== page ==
A Supreme Q&A with AIDS Legal Council's Ann Fisher

July 2, 2013

The U.S. Supreme Court has recessed for the summer, but not before making major headlines in the arena of human rights.

Last week, the Court gutted the Voting Rights Act of 1965, giving states an opportunity to change voting laws without receiving preclearance from the federal government, even if those states have a history of racial bias and a proven record of disenfranchising minority voters.

The next day, the Court struck down the Defense of Marriage Act (DOMA), giving married, same-sex couples thousands of federal rights and benefits.

The AIDS Foundation of Chicago (AFC) has already posted a story about these two rulings, but to gain a broader perspective of the Court and its impact on people living with or at risk of HIV, I spoke with Ann H. Fisher, executive director of AIDS Legal Council of Chicago.

Ryan Singleton: Rate this Supreme Court session. Who were the winners and losers?

Ann H. Fisher: As usual, the Courts’ decisions covered a lot of ground—from drug-sniffing dogs to patent law to affirmative action. It’s hard to identify clear winners or losers, except to say that with some conspicuous exceptions, this mostly Republican-appointed Court tended to favor corporations over consumers, and big corporations over little ones.

RS: Why should people with HIV or at risk of contracting the disease care about the Supreme Court?

AHF: I haven’t read all of Supreme Court decisions, so I don’t know if HIV was ever even mentioned, but some of the decisions are very important for people with HIV. One decision, for example, ruled against big drug companies that want to delay the production of generic drugs by paying off generic drug makers. This would give the original manufacturer an opportunity to keep the market to themselves for a longer period of time. Some of the first effective HIV drugs will soon be eligible to be sold as generic versions, which could make HIV care much more affordable in the coming years.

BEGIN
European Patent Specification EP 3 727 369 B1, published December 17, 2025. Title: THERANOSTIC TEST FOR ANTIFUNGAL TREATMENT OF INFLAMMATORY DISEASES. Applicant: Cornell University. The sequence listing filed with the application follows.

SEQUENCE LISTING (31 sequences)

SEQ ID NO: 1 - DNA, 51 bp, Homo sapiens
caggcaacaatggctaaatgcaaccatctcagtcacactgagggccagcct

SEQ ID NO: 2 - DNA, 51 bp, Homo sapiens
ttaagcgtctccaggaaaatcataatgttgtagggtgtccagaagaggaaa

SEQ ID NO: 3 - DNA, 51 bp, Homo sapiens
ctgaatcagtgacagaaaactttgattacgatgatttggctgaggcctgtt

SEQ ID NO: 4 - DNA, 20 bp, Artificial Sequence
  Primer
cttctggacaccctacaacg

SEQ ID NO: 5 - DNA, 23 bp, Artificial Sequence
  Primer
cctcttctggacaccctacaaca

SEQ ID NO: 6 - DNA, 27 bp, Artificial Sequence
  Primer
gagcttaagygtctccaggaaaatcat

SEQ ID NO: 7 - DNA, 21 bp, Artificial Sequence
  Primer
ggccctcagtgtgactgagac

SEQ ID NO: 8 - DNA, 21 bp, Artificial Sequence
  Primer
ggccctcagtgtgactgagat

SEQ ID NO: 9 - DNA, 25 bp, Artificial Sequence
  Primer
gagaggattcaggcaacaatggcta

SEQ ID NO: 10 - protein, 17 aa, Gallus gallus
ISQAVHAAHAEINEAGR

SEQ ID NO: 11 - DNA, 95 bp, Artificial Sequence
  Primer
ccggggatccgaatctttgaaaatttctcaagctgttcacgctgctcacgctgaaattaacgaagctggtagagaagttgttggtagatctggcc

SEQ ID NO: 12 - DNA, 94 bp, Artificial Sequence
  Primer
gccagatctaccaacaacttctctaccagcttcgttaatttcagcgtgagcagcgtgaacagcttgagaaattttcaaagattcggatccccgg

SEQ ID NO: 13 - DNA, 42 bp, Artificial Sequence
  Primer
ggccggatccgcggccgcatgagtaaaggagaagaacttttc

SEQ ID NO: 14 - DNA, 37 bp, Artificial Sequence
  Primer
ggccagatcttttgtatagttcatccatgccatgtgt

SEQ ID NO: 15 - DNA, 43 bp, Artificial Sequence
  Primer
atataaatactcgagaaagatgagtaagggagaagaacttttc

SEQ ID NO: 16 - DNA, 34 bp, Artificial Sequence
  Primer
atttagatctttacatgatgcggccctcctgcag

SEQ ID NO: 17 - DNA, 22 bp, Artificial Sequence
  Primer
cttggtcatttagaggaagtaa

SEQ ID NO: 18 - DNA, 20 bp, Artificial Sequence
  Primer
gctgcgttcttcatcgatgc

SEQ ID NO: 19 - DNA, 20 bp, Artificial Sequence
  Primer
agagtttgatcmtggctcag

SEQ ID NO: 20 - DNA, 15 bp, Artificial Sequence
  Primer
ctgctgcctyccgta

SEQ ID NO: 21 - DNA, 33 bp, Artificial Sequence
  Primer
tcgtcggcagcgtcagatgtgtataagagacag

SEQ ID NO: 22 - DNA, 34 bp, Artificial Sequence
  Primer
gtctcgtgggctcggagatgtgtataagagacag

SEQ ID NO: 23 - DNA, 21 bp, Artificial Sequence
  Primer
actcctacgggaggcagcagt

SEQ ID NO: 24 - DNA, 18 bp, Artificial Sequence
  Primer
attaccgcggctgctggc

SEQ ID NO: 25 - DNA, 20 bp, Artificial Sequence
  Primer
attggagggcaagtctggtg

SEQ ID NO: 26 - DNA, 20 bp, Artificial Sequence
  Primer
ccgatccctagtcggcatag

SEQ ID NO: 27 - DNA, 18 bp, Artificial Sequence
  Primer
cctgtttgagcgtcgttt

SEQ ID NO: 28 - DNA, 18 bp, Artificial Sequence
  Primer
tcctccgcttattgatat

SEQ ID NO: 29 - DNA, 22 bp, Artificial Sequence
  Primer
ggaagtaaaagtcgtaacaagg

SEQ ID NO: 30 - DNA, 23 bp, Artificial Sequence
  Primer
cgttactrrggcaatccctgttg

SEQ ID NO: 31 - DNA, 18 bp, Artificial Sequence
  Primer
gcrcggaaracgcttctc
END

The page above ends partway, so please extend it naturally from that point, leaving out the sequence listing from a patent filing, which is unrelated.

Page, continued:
Here’s another example: The Court made a couple decisions that make it harder for people to win discrimination lawsuits. Though one of the cases was about racial harassment and the other centered on retaliation for filing complaints about racial and ethnic discrimination, it will be harder for someone with HIV to win a lawsuit if they experience discrimination in the workforce.

RS: If nine people make decisions for the whole country, how can individuals participate in issues that directly affect them?

AHF: Every time I hear someone say “They’re all crooks, it doesn’t make any difference if I vote,” I want to scream—and the Supreme Court is a big reason why. The president appoints Supreme Court justices, and they hold their positions for life. It makes a huge difference who is in office when one of the nine sitting judges steps down.

Most of the big decisions this year were decided by 5-4 votes. Some of the most important ones, like the horrible decision to gut the Voting Rights Act, would have gone the other way if a few more people in Florida had voted in the 2000 presidential election. So please vote, even if you have to hold your nose to do it. Get involved. Go out and work for candidates you support—again, even if you don’t agree with them on 100 percent of the issues. Once they’re in office, stay in touch. Sign up for AFC’s Online Action Bulletin so you’ll know when issues that are important to people with HIV are coming up in city hall, or Springfield, or Washington D.C., and you’ll be able to weigh in.

It’s also important to recognize that the Supreme Court justices are human. They read the newspapers and watch TV. They know what the polls say. When DOMA was passed in 1996, no one would have dreamed that a Republican-dominated Supreme Court would throw it out 17 years later. The DOMA decision was possible because hundreds and thousands of activists, voters, and individuals “moved the needle” on same-sex marriage in this country.

Ann joined AIDS Legal Council of Chicago as executive director in 1997. Before then, she served as supervisor of the HIV/AIDS Law Project of the Legal Assistance Foundation of Chicago for three years. She is a graduate of the University of Michigan and Wayne State University Law School.

Categorized under Inside Story.

Recommended Articles